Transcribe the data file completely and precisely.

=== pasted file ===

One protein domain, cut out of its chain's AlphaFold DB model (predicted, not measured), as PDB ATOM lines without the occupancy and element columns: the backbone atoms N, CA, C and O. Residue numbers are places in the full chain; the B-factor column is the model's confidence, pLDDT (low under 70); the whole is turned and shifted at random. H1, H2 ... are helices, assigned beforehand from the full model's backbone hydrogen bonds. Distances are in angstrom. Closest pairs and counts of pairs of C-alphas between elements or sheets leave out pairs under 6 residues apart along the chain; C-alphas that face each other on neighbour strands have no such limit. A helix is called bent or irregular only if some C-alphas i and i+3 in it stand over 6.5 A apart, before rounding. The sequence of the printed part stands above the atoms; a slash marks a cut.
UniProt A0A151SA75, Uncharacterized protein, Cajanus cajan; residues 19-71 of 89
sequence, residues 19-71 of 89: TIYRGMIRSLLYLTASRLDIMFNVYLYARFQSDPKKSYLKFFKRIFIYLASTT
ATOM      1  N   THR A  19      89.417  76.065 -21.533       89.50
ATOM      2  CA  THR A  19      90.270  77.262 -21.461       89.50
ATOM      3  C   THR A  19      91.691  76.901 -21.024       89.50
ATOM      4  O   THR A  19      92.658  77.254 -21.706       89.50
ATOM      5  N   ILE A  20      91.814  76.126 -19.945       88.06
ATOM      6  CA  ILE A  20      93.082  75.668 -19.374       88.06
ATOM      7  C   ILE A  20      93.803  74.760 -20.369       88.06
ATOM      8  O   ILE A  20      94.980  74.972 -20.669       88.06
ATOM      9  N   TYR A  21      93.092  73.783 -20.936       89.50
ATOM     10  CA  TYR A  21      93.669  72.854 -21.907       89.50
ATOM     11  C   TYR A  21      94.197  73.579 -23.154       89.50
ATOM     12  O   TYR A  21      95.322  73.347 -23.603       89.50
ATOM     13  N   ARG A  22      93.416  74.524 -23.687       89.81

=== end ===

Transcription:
One protein domain, cut out of its chain's AlphaFold DB model (predicted, not measured), as PDB ATOM lines without the occupancy and element columns: the backbone atoms N, CA, C and O. Residue numbers are places in the full chain; the B-factor column is the model's confidence, pLDDT (low under 70); the whole is turned and shifted at random. H1, H2 ... are helices, assigned beforehand from the full model's backbone hydrogen bonds. Distances are in angstrom. Closest pairs and counts of pairs of C-alphas between elements or sheets leave out pairs under 6 residues apart along the chain; C-alphas that face each other on neighbour strands have no such limit. A helix is called bent or irregular only if some C-alphas i and i+3 in it stand over 6.5 A apart, before rounding. The sequence of the printed part stands above the atoms; a slash marks a cut.
UniProt A0A151SA75, Uncharacterized protein, Cajanus cajan; residues 19-71 of 89
sequence, residues 19-71 of 89: TIYRGMIRSLLYLTASRLDIMFNVYLYARFQSDPKKSYLKFFKRIFIYLASTT
ATOM      1  N   THR A  19      89.417  76.065 -21.533       89.50
ATOM      2  CA  THR A  19      90.270  77.262 -21.461       89.50
ATOM      3  C   THR A  19      91.691  76.901 -21.024       89.50
ATOM      4  O   THR A  19      92.658  77.254 -21.706       89.50
ATOM      5  N   ILE A  20      91.814  76.126 -19.945       88.06
ATOM      6  CA  ILE A  20      93.082  75.668 -19.374       88.06
ATOM      7  C   ILE A  20      93.803  74.760 -20.369       88.06
ATOM      8  O   ILE A  20      94.980  74.972 -20.669       88.06
ATOM      9  N   TYR A  21      93.092  73.783 -20.936       89.50
ATOM     10  CA  TYR A  21      93.669  72.854 -21.907       89.50
ATOM     11  C   TYR A  21      94.197  73.579 -23.154       89.50
ATOM     12  O   TYR A  21      95.322  73.347 -23.603       89.50
ATOM     13  N   ARG A  22      93.416  74.524 -23.687       89.81